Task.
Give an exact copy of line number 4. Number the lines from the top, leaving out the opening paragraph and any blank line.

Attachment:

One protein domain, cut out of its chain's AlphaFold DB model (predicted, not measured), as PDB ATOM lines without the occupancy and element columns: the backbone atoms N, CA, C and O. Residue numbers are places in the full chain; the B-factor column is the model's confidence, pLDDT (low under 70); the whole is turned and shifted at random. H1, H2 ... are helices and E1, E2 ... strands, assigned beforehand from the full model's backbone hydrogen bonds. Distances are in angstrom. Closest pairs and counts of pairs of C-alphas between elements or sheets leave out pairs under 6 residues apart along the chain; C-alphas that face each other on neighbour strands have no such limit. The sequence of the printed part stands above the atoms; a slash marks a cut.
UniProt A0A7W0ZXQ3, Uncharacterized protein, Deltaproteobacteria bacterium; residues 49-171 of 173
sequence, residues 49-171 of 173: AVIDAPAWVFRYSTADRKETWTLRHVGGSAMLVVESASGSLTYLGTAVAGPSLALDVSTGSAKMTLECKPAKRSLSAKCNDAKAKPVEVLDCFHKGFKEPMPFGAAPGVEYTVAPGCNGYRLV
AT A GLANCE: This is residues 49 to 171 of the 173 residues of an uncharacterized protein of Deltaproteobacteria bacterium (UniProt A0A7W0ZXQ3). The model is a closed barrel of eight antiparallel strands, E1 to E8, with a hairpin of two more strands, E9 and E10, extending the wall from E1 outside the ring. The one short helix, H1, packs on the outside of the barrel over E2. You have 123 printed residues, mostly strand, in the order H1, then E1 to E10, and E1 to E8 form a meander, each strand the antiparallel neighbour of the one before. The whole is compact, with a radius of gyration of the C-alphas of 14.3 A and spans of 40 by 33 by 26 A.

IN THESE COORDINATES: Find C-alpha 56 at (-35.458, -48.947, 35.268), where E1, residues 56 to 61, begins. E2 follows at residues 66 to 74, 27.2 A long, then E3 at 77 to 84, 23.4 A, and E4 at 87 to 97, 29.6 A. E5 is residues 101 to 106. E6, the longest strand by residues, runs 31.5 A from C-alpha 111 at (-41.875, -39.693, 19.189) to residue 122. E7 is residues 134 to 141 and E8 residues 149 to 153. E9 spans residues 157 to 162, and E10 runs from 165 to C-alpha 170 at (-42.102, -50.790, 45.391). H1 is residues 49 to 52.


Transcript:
IN THESE COORDINATES: Find C-alpha 56 at (-35.458, -48.947, 35.268), where E1, residues 56 to 61, begins. E2 follows at residues 66 to 74, 27.2 A long, then E3 at 77 to 84, 23.4 A, and E4 at 87 to 97, 29.6 A. E5 is residues 101 to 106. E6, the longest strand by residues, runs 31.5 A from C-alpha 111 at (-41.875, -39.693, 19.189) to residue 122. E7 is residues 134 to 141 and E8 residues 149 to 153. E9 spans residues 157 to 162, and E10 runs from 165 to C-alpha 170 at (-42.102, -50.790, 45.391). H1 is residues 49 to 52.